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Prospective evaluation of early endoscopic ultrasonography for triage in suspected choledocholithiasis: results from a large single centre series.

BACKGROUND: Endoscopic ultrasonography is accurate, safe, and cost-effective in diagnosing common bile duct stones, thus suggesting the possibility to avoid invasive endoscopic retrograde cholangiopancreatography.

AIM: To prospectively evaluate the diagnostic and therapeutic performance of early endoscopic ultrasonography in suspected choledocholithiasis.

PATIENTS AND METHODS: All consecutive patients presenting to the Emergency Department with suspicion of choledocholithiasis between January 2010 and January 2012 were evaluated and categorized as low, moderate, or high probability of choledocholithiasis, according to accepted criteria. Endoscopic endosonography was carried out within 48 h from the admission and endoscopic retrograde cholangiopancreatography was performed soon in case of confirmed choledocholithiasis.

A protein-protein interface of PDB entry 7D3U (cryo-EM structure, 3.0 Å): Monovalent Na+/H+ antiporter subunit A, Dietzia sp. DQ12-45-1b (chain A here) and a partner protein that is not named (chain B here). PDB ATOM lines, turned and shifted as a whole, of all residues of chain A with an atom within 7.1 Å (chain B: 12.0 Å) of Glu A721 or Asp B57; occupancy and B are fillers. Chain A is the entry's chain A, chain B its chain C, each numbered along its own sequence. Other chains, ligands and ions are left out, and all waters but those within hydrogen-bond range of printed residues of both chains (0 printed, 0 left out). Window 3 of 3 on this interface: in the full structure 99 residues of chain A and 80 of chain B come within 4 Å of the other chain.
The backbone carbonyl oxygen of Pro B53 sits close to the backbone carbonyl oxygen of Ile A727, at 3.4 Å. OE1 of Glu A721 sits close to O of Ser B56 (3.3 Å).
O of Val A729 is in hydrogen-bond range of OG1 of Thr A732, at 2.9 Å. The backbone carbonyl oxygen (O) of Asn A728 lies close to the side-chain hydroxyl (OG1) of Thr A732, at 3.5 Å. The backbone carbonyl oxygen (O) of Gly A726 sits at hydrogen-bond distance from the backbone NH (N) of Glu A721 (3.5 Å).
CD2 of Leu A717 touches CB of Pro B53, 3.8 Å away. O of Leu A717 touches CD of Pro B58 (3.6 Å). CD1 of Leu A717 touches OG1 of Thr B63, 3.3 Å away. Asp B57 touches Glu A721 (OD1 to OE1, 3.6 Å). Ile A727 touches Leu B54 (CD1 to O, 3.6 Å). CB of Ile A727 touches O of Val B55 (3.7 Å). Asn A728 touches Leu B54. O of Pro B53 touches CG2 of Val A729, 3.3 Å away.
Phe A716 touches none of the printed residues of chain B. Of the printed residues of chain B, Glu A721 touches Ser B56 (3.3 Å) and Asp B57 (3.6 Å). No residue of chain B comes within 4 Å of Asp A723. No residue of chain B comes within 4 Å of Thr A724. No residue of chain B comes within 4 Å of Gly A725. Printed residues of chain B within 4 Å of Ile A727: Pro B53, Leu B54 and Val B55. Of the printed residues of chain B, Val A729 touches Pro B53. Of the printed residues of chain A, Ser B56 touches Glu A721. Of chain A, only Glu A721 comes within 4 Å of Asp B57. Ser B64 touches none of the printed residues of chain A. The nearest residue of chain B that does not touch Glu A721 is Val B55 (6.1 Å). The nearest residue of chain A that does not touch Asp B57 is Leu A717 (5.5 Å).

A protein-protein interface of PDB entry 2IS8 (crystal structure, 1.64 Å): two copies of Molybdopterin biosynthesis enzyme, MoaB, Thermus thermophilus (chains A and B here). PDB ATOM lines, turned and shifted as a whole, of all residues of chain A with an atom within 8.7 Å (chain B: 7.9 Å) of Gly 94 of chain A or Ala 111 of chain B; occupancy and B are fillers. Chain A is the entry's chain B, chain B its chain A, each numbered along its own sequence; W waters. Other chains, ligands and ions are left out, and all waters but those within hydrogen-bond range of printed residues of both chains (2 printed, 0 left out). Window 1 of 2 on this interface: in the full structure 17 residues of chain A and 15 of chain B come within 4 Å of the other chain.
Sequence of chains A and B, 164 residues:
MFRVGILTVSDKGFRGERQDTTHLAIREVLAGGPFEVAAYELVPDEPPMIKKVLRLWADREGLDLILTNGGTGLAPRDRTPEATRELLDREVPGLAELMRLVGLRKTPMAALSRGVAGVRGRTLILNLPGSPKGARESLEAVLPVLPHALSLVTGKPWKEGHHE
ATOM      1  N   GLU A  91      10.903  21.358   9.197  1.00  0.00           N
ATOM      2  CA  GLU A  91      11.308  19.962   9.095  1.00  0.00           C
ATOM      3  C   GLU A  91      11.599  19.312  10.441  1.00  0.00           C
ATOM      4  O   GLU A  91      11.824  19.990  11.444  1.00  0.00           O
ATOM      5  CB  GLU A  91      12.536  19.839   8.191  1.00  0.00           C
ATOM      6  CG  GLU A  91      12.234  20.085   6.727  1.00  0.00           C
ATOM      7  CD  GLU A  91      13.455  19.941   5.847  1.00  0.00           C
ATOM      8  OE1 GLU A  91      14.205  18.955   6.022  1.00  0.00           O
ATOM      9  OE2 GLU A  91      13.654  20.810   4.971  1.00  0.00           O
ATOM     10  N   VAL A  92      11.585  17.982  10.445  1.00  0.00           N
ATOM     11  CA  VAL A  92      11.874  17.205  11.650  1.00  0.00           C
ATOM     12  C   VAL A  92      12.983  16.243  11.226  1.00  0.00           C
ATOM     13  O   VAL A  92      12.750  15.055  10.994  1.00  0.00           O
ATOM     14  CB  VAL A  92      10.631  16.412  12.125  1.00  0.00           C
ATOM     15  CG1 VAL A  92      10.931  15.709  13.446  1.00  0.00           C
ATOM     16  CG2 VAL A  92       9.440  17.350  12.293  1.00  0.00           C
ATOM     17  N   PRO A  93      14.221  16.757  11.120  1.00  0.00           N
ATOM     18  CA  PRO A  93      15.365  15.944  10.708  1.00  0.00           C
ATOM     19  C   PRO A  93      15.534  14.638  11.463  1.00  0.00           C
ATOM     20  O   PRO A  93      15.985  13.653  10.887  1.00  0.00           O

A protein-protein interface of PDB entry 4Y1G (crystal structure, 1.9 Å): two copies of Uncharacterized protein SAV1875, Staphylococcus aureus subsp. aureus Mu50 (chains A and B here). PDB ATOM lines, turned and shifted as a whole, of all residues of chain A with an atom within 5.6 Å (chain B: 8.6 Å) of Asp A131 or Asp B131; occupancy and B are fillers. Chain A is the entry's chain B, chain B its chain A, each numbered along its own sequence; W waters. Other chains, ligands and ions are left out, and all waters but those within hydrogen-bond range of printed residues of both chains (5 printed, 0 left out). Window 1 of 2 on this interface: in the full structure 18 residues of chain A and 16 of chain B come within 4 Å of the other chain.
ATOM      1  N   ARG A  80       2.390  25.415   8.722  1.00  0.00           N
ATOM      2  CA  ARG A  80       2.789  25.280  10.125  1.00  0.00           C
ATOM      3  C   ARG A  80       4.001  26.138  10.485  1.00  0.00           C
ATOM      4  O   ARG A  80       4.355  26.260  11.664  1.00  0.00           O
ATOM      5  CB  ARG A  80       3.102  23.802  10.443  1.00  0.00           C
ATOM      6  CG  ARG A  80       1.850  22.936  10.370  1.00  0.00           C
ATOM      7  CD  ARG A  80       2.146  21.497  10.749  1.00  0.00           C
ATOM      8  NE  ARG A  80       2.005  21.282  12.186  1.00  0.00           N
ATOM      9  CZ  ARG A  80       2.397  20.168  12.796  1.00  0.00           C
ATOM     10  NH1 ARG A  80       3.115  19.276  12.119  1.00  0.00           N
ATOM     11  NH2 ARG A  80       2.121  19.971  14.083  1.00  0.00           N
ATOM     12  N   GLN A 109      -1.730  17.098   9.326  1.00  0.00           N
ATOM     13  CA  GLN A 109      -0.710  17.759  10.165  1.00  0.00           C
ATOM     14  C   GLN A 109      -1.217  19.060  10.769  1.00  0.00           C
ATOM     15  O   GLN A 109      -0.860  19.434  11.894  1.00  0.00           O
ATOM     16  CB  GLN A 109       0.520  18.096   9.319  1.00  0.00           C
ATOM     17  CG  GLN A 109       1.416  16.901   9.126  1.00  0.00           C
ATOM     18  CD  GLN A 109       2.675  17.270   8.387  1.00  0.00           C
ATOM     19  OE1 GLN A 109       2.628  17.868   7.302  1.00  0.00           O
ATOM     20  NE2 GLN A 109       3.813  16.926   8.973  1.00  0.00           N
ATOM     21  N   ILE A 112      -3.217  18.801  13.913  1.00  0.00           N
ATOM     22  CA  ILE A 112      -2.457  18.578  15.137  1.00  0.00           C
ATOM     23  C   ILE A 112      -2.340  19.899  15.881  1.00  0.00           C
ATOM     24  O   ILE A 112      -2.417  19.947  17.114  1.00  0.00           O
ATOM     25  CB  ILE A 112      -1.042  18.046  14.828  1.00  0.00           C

RESULTS: Overall 179 patients were included: 48 (26.8%) were classified as low, 65 (36.3%) as moderate, and 66 (36.9%) as high probability of choledocholithiasis. Of the 86 patients with common bile duct stones at endoscopic endosonography, endoscopic retrograde cholangiopancreatography confirmed the finding in 79 (92%). By multivariate analysis only the common bile duct diameter proved an independent predictor of common bile duct stones.

CONCLUSIONS: Early endoscopic endosonography is accurate in identifying choledocholithiasis allowing immediate endoscopic treatment and significant spare of unnecessary endoscopic retrograde cholangiopancreatography. This approach can be useful as a triage test to select patients not needing endoscopic retrograde cholangiopancreatography, allowing, in selected cases, their early discharge.

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